It’s hard to recruit volunteer firefighters in the Acadian Peninsula

Other municipalities understand that this is an option that must be taken into account.

Firefighters at work.

Photo: Getty Images / studio2f

In Lamek, the municipality’s large electronic board was recently used to launch a call for the recruitment of volunteer firefighters.

The municipality has a brigade of 21 firefighters. However, the number of the brigade should be 24 or 25 people, according to Mayor Gul Hachi.

higher demands

He finds recruiting firefighters always a challenge.

There must be an alternative, He says. It is always on a voluntary basis. We have just hired two young guys who are starting the business. But, there is still room for more. We are currently hiring.

Jules Hachi.

Jules Hatchey, Mayor of Lamek.

Photo: Radio Canada

A discussion with the brigade chief allowed him to understand how the requirements for training were much higher than in the past.

Level 1 courses doubled in time, he explains. What used to be 40 hours of training became more than 100 hours of training. It’s two and a half weeks full time. So we have to free ourselves up on the weekend to follow through. It’s a lot of commitment, says Jules Hatchi.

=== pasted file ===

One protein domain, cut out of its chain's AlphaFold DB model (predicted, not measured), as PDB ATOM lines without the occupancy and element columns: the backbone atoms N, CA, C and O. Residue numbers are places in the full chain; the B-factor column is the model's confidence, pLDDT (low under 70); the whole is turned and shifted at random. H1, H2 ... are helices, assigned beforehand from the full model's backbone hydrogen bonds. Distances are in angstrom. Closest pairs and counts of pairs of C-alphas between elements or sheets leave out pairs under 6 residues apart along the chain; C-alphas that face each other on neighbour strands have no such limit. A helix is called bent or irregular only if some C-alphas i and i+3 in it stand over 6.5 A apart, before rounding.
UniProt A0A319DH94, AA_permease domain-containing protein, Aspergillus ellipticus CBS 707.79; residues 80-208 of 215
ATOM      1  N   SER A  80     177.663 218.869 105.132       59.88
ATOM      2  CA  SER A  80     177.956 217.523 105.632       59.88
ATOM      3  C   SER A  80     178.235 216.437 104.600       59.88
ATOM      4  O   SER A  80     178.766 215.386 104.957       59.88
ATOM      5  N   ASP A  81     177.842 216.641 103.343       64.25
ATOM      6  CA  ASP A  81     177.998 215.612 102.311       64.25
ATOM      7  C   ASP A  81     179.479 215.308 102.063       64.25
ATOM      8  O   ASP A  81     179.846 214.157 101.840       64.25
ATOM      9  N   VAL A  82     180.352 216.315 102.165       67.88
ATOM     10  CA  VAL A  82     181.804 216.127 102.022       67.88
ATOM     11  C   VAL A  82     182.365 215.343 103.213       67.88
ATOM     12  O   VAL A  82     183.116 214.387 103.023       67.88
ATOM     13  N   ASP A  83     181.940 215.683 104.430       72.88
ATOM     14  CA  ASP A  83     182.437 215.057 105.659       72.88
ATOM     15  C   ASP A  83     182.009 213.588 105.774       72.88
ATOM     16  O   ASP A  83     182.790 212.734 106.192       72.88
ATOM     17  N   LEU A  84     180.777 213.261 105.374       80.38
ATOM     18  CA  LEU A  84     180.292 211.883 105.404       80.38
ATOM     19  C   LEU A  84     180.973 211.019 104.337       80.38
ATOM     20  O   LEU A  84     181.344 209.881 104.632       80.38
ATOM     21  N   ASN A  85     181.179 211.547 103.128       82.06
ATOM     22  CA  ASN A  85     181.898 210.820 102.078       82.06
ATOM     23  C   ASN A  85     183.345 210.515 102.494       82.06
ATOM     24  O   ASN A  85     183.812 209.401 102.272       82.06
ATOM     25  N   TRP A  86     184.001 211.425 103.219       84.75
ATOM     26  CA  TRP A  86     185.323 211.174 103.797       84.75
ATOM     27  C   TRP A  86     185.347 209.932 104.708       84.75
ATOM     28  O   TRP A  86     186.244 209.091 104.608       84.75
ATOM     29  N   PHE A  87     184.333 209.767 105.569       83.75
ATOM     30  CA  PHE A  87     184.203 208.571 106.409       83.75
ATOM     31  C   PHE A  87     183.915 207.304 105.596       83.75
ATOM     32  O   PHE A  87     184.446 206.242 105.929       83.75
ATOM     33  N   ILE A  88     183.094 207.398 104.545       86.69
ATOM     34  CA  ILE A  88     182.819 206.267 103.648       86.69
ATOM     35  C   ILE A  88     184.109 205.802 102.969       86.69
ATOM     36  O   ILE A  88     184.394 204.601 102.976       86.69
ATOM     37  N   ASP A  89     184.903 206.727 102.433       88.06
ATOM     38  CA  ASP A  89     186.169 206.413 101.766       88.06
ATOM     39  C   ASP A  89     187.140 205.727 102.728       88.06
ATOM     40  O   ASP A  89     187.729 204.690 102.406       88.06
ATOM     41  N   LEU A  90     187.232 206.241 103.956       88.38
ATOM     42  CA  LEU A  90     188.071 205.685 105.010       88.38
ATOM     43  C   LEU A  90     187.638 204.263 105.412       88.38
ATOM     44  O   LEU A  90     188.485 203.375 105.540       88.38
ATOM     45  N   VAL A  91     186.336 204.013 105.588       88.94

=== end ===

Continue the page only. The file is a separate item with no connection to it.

Two professional firefighters in Neguac

In Neguac, two professional firefighters have just been hired. They will also be assigned to public works.

The mayor, George R. Savoy, explains that these two firefighters will be able to support volunteers.

The volunteers are dedicated and do a great job putting out the fires, Determines. But we need their support during the day so they can continue to do the excellent work they are doing the rest of the time.

According to him, the employment of professional firefighters is a phenomenon that can grow in municipalities. Jules Haché, in Lamèque, is also of this view.

Trakady Regional Municipality has already chosen this option and has full-time firefighters in its brigade.

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